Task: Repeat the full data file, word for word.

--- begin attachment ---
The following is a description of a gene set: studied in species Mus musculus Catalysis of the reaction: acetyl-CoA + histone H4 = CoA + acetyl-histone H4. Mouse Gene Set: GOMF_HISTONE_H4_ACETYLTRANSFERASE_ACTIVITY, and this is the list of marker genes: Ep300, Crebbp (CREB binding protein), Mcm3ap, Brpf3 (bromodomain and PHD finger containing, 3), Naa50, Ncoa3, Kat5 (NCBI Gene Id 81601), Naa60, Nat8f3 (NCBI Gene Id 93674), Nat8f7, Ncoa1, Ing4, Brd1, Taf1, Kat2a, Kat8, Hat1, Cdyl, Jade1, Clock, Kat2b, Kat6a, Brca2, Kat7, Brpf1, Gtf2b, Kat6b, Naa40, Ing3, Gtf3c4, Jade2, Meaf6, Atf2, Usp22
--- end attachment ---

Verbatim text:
The following is a description of a gene set: studied in species Mus musculus Catalysis of the reaction: acetyl-CoA + histone H4 = CoA + acetyl-histone H4. Mouse Gene Set: GOMF_HISTONE_H4_ACETYLTRANSFERASE_ACTIVITY, and this is the list of marker genes: Ep300, Crebbp (CREB binding protein), Mcm3ap, Brpf3 (bromodomain and PHD finger containing, 3), Naa50, Ncoa3, Kat5 (NCBI Gene Id 81601), Naa60, Nat8f3 (NCBI Gene Id 93674), Nat8f7, Ncoa1, Ing4, Brd1, Taf1, Kat2a, Kat8, Hat1, Cdyl, Jade1, Clock, Kat2b, Kat6a, Brca2, Kat7, Brpf1, Gtf2b, Kat6b, Naa40, Ing3, Gtf3c4, Jade2, Meaf6, Atf2, Usp22